by Tommy Wallach
Thank you to Netgalley and the publishers for a chance to read this book in exchange for an honest review.
Published: March 26th 2015
‘”There’s still time for you to do things that matter. Even if it’s just being there for someone who’s freaking out.”‘ Loc 1186
This is my A Book That Made Me Cry choice for the 2015 Reading Challenge.
Title: We All Looked Up
Author: Tommy Wallach
Published by: Simon and Schuster UK Children’s
Genre: YA Fiction
Rating: 5 Voodoos
Before Ardor, we let ourselves be defined by labels – the athlete, the outcast, the slacker, the overachiever. But then we all looked up and everything changed. They said the asteroid would be here in two months. That gave us two months to leave our labels behind. Two months to become something bigger than what we’d been, something that would last even after the end. Two months to really live.
When I read the blurb I thought of Deep Impact and Armegeddon, and who wouldn’t when it talks of an asteroid that’s heading towards Earth and may destroy life as we know it! But We All Look Up, talks very little about what can be done to save the world. It instead takes a group of very ordinary teenagers and follows them as they come to terms with the possibilty that they may never get the chance to grow up, fall in love, go to college, or basically do anything that they dreamed they would do. It was a really emotional and poignant, character driven book. It questions you… What would you do if you only had 6 weeks left?
We All Looked Up is written from four points of view, Eliza (the punky girl that sleeps around), Andy (the junky with the skateboard), Peter (the jock with a soft side) and Anita (the posh, high achiever with no social life). I was surprised by how well it worked. Usually you would expect an average length book with more than 2 main characters to be a little lacking on the character development, but you’d be completely wrong here. Each character was totally unique. Tommy Wallach chose his wording well, for example I found, Anita’s chapters where much more intellectual and bossy with more fluidity and long words, while Eliza’s were more angry, more decisive with a false confidence that hid her vulnerability.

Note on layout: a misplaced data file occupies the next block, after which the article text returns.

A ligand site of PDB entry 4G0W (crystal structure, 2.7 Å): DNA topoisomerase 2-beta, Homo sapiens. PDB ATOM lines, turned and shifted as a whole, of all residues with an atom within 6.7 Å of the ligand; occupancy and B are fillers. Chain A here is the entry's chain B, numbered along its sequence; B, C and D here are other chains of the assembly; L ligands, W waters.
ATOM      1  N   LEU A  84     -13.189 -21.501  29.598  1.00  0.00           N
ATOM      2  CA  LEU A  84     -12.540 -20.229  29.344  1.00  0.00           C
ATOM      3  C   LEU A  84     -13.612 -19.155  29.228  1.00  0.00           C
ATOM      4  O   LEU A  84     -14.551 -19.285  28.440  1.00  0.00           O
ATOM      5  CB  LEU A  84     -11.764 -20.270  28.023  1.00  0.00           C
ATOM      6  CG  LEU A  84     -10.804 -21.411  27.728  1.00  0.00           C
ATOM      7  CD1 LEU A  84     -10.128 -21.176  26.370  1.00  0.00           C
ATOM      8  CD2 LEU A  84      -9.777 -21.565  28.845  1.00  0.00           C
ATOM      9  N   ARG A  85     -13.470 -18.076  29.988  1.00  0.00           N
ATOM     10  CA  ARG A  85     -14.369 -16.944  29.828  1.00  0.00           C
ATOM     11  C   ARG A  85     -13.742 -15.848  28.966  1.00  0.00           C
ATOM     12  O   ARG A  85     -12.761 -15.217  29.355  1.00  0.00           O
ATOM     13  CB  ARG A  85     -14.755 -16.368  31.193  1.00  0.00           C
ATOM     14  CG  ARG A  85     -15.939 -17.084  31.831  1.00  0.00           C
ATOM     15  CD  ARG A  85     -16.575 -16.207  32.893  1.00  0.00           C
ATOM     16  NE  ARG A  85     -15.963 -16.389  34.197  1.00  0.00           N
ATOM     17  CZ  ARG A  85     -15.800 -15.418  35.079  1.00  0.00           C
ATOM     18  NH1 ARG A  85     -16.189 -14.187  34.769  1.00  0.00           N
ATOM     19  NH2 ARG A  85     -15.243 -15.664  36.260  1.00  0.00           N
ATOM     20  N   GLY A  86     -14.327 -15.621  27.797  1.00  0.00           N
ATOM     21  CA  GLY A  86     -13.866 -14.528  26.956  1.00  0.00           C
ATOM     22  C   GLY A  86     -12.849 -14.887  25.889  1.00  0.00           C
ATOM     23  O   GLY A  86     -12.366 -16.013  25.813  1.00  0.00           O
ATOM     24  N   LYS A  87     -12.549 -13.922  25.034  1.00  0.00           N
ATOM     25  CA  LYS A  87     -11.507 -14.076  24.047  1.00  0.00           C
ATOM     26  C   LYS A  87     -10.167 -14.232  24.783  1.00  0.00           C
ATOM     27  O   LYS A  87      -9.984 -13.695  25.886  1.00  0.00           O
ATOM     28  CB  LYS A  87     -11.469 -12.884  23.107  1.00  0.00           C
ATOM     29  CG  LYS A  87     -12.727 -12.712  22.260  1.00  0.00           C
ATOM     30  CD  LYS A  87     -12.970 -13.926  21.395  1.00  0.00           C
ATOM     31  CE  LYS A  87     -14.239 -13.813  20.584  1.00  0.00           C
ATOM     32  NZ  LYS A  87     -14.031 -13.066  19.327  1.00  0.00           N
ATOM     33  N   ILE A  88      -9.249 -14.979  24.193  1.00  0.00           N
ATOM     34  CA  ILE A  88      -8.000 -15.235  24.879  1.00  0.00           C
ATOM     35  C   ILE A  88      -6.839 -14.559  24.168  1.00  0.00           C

By having the four characters giving their point of view it allowed the book to be more brutal, more honest. I felt their fears, their worries and it was really touching. I must admit I did cry a little bit! It was a little angsty in places but that’s to be expected with teenage characters! I liked that the romances were sweet and well thought through.
This book was full of quotable lines,
‘The best books, they don’t talk about things you never thought about before. They talk about things you’d always thought about, but that you didn’t think anyone else had thought about. You read them, and suddenly you’re a little bit less alone in the world.’
I’ve seen this quote absolutely everywhere since I heard about this book, but there is no denying that it’s an amazing statement and completely highlights that this book is about the human need for connection. The need to feel ‘less alone’. I think this will resonate with most people, it definitely hit a chord with me.
‘As a little kid, Peter had figured that once you reached a certain age, somebody just handed you all the knowledge you’d need in order to be an adult. But it turned out that wasn’t how it worked at all.’ Loc 28
I loved that line. Its something that even at 28 I still think about. Adults always seemed so clued up on everything and now I realise, the majority of them are just winging it!
I was completely taken by surprise by We All Looked Up. I expected something harsh and gloomy, and yes in places I did get that, but I also got a story of hope, faith and an undeniable feeling that I am never alone. It’s a really moving story.
‘It turned out that no amount of terror could stop the great human need to connect. Or maybe, Anita thought, terror was actually at the heart of that need. After all, every life ended in apocalypse, in one way or another.’ Loc 3343